Our journey through the ethics process has been challenging. Pre-trial development work for both intervention and trial procedures is not well understood. We were also very aware that there have been different views about whether CRN staff can access clinical records or make telephone calls prior to consent. The first panel we applied to gave an unfavourable opinion. As our intervention was not fully developed, it was advised that we should initially recruit only those with capacity. Of course, there are some research designs that require only participants with intact cognition, depending on the demands of participation, but to exclude those who lack capacity in our study would have been highly restricting in terms of the population we are aiming to support. Our PPI group expressed incomprehension at this stage: ‘It feels unethical to exclude them’ ‘How do you ever change things for people without capacity?’ The panel also said that only the practice team should approach individuals prior to consent, making the role of CRN staff redundant. A favourable opinion was given by a second panel, who recognised the process of complex intervention development and advised that we should recruit people who lack capacity. They identified an ethical imperative to do this. They also recognised that research network staff could be incorporated into an enhanced primary care team and so ensure that the process would not be affected by the primary care workforce crisis.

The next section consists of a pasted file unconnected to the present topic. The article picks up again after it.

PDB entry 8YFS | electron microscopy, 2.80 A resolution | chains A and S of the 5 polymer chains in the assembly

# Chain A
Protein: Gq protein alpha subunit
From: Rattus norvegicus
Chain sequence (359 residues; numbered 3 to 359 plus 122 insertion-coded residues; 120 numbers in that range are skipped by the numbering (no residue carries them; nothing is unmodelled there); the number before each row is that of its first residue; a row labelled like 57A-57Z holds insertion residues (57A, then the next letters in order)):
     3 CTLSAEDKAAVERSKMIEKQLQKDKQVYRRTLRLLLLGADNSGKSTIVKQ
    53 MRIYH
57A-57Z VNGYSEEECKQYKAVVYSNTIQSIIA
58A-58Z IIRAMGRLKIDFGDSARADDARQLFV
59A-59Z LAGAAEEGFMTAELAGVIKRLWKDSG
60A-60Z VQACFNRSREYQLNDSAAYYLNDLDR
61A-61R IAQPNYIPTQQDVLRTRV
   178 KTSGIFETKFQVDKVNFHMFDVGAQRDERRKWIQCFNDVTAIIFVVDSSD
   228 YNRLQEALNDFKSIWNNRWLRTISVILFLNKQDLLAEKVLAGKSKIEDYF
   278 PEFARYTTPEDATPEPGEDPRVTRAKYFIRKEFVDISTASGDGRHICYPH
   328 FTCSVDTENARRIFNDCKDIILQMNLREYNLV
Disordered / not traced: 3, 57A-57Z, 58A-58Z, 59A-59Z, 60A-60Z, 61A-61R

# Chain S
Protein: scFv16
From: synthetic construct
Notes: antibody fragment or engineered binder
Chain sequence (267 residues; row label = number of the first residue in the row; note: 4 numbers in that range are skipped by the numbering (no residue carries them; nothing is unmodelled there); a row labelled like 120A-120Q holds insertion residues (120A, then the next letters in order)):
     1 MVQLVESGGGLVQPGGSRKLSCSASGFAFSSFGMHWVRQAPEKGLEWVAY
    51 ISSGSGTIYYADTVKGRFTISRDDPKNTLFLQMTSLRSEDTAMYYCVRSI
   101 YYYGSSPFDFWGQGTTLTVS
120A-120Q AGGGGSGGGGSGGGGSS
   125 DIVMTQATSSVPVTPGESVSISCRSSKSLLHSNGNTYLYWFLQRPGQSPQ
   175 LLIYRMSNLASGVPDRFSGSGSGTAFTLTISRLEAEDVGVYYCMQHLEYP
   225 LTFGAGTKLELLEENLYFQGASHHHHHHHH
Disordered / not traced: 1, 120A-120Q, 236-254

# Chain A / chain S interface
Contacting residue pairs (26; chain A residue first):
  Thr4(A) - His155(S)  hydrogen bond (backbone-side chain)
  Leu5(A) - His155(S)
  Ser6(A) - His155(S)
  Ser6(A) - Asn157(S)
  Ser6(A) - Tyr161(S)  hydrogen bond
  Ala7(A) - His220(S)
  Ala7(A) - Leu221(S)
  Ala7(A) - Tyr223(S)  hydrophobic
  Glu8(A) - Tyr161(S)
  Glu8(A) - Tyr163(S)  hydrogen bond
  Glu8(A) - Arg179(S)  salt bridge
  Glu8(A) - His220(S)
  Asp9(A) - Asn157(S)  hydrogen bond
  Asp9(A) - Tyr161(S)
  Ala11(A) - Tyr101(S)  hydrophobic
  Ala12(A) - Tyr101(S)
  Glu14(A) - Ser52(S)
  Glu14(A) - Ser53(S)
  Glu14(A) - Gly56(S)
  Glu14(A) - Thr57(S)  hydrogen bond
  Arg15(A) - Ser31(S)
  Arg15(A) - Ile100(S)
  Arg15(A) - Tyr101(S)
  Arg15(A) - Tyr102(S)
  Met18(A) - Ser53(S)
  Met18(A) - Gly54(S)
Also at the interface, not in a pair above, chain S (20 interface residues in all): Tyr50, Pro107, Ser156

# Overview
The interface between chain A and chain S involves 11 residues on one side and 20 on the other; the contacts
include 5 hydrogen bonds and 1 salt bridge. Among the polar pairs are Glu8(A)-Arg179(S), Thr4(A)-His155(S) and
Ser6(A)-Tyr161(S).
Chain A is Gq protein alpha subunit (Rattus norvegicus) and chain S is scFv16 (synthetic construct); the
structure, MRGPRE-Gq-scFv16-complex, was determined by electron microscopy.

Shepherd et al. (2019) have provided a catalyst for increased awareness, debate and action in this important area. Through our feasibility phase, we are currently testing out our approach to recruitment and look forward to contributing to this debate by sharing what we learn from this process.

A wider challenge for the future will be around improving consistency of interpretation and advice from ethics panels so that hard-to-reach groups are enabled to take part in intervention development research.

Dementia Person Aligned Care Team (D-PACT) research team: